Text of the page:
Smokeless Tobacco: Not A Harmless Substitute
At least 28 cancer-causing chemicals have been identified in smokeless tobacco products and its use increases the risk of oral cancer by approximately 50 times. Smokeless tobacco is not a safe alternative to cigarettes.
The Pennsylvania Dental Association (PDA) reminds teens and adults about the serious health risks, though often underestimated, associated with smokeless tobacco.
According to Dr. Bruce Terry, a PDA member and endodontist from Wayne, the University of Minnesota Department of Periodontics cites that of the estimated 10 million users of smokeless tobacco, three million are under the age of 21.
When chewing and sucking on smokeless tobacco, nicotine becomes absorbed in the bloodstream through the tissues in the mouth. Smokeless tobacco can cause various types of cancer such as mouth, lip, tongue, pancreas, voice box, esophagus, colon and bladder cancer. Smokeless tobacco can irritate your gum tissue, putting users at an increased risk for periodontal (gum) disease. Because smokeless tobacco typically contains sugar, sand and grit, the risk for tooth decay and erosion is also significantly increased.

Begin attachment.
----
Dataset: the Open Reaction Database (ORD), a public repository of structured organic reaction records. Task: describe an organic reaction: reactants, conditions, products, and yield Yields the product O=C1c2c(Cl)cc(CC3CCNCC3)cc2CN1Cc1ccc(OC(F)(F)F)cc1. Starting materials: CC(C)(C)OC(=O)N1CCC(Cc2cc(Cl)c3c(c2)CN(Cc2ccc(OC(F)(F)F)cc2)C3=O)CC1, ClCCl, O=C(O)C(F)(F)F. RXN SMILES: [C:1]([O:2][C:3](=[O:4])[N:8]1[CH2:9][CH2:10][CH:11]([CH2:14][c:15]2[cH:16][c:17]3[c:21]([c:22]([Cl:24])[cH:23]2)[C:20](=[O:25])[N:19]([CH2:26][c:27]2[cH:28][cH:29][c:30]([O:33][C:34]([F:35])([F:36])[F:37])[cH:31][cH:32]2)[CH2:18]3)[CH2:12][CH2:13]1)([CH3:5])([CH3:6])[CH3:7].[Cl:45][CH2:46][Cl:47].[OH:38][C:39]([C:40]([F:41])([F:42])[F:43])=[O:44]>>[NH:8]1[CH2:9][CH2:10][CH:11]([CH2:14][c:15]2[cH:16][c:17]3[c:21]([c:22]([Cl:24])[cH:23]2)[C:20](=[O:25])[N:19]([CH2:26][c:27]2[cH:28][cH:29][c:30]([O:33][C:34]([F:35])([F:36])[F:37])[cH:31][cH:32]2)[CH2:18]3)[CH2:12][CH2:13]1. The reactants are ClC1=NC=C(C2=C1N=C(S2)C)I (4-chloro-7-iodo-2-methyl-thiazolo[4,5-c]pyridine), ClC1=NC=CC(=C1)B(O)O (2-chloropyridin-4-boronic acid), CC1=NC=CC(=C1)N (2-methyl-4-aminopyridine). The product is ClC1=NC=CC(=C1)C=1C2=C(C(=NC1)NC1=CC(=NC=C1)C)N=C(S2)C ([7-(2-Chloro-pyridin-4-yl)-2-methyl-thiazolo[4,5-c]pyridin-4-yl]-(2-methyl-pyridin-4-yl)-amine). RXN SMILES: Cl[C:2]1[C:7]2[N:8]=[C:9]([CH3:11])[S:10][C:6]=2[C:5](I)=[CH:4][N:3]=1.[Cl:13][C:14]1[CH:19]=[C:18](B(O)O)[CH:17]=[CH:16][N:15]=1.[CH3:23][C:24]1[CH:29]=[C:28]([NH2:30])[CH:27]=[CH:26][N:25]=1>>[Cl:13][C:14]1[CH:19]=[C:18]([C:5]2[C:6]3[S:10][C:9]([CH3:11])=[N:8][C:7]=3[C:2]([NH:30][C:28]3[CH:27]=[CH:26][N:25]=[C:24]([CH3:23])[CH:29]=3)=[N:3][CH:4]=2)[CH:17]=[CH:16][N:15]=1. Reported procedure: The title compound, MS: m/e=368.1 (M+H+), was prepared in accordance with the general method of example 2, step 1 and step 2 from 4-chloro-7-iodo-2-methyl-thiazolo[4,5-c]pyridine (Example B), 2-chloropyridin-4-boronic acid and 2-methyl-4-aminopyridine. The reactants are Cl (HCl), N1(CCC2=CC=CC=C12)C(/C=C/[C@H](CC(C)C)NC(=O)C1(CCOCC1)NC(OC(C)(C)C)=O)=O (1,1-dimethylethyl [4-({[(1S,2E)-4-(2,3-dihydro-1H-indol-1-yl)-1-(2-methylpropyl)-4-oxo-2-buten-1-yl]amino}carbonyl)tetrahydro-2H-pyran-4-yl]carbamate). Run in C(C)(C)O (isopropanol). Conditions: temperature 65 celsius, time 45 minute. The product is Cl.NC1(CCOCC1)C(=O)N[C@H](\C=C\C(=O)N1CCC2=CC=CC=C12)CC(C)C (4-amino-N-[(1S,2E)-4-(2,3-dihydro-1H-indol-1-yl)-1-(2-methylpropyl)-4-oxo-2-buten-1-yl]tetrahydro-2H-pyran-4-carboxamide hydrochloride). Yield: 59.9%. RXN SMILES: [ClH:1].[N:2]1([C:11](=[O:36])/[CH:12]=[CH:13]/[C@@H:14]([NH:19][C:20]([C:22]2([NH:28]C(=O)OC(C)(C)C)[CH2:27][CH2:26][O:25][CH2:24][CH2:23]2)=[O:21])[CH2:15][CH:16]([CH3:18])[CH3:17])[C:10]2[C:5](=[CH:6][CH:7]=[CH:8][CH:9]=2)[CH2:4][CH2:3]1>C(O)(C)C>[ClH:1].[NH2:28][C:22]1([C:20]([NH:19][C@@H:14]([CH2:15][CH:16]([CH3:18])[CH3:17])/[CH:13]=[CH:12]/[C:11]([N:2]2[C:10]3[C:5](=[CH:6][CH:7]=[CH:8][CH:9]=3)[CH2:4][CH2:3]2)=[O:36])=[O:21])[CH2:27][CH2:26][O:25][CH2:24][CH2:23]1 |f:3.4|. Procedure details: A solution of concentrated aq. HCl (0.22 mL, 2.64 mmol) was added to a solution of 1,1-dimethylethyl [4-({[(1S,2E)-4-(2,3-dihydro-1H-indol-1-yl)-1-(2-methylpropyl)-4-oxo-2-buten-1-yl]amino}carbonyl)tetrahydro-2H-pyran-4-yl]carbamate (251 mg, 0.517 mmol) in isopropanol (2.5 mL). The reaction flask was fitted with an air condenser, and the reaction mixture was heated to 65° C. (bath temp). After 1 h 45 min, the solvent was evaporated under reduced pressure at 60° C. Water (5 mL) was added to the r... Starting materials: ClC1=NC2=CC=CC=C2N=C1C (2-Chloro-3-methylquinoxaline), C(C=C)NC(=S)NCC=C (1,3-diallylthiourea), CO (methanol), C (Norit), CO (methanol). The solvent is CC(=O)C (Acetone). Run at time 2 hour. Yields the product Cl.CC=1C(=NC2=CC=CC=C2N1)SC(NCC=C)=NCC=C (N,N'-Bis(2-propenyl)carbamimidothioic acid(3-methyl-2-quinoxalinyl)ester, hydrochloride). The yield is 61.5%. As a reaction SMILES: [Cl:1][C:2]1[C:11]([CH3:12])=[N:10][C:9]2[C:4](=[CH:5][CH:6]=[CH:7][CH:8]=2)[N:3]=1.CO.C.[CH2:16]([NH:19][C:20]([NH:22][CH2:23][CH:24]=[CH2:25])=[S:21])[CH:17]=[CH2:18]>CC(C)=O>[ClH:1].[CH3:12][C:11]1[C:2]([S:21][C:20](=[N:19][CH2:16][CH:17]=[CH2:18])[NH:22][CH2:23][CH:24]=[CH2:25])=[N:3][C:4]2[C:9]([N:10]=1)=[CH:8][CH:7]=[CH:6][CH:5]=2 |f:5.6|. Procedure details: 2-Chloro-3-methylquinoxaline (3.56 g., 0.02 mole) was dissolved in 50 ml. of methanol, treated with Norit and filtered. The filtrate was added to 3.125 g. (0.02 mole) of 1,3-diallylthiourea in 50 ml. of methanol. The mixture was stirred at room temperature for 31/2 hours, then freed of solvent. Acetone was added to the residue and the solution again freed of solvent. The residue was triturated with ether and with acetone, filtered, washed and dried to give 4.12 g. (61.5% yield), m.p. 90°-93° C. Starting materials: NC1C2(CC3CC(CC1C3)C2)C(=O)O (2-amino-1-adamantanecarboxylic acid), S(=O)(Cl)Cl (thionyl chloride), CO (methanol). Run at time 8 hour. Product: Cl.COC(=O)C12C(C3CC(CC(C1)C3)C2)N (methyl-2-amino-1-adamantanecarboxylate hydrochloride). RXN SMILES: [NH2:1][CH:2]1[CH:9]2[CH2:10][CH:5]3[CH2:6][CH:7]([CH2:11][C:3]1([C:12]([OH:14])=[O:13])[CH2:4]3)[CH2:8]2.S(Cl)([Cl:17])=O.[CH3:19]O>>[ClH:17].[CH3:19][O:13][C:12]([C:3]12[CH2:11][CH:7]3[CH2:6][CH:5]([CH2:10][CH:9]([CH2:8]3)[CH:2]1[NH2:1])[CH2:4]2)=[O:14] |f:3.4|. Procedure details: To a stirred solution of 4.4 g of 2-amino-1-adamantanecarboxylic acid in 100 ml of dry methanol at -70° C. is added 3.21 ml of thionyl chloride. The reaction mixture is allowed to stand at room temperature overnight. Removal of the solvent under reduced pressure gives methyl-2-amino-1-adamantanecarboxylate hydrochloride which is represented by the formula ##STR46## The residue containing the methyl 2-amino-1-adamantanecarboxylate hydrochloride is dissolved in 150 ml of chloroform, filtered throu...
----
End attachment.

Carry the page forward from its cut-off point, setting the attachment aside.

In addition to the risk of developing oral cancer, the use of smokeless tobacco also causes permanent tooth stains, bad breath and sores and painful patches on the lips and gums. Because smokeless tobacco also causes the gums to pull away from the teeth, the exposed roots make teeth more sensitive and prone to decay. Users are also subject to overall health risks such as increased blood pressure and heart rate, increasing the risk of heart attacks.
"Of smokeless tobacco users, 40 to 60 percent exhibit leukoplakia (a white patch) in the area where the quid (tobacco) is held, usually within a few months of beginning regular use," said Dr. Terry. "Leukoplakia is regarded as precancerous and on average becomes cancerous in two to six percent of presented cases."
PDA offers the following tips to quit smoking and using smokeless tobacco:
-- Choose a "low stress" time to quit. Set a quitting date and plan and stick to it.
-- Remove all tobacco products from your home and seek tobacco-free environments.
-- Utilize family and friends as a support system.
-- Ask your dentist or physician about aids for quitting.
-- When you experience a craving, wait it out, drink water, distract yourself and breathe deep. The craving will pass.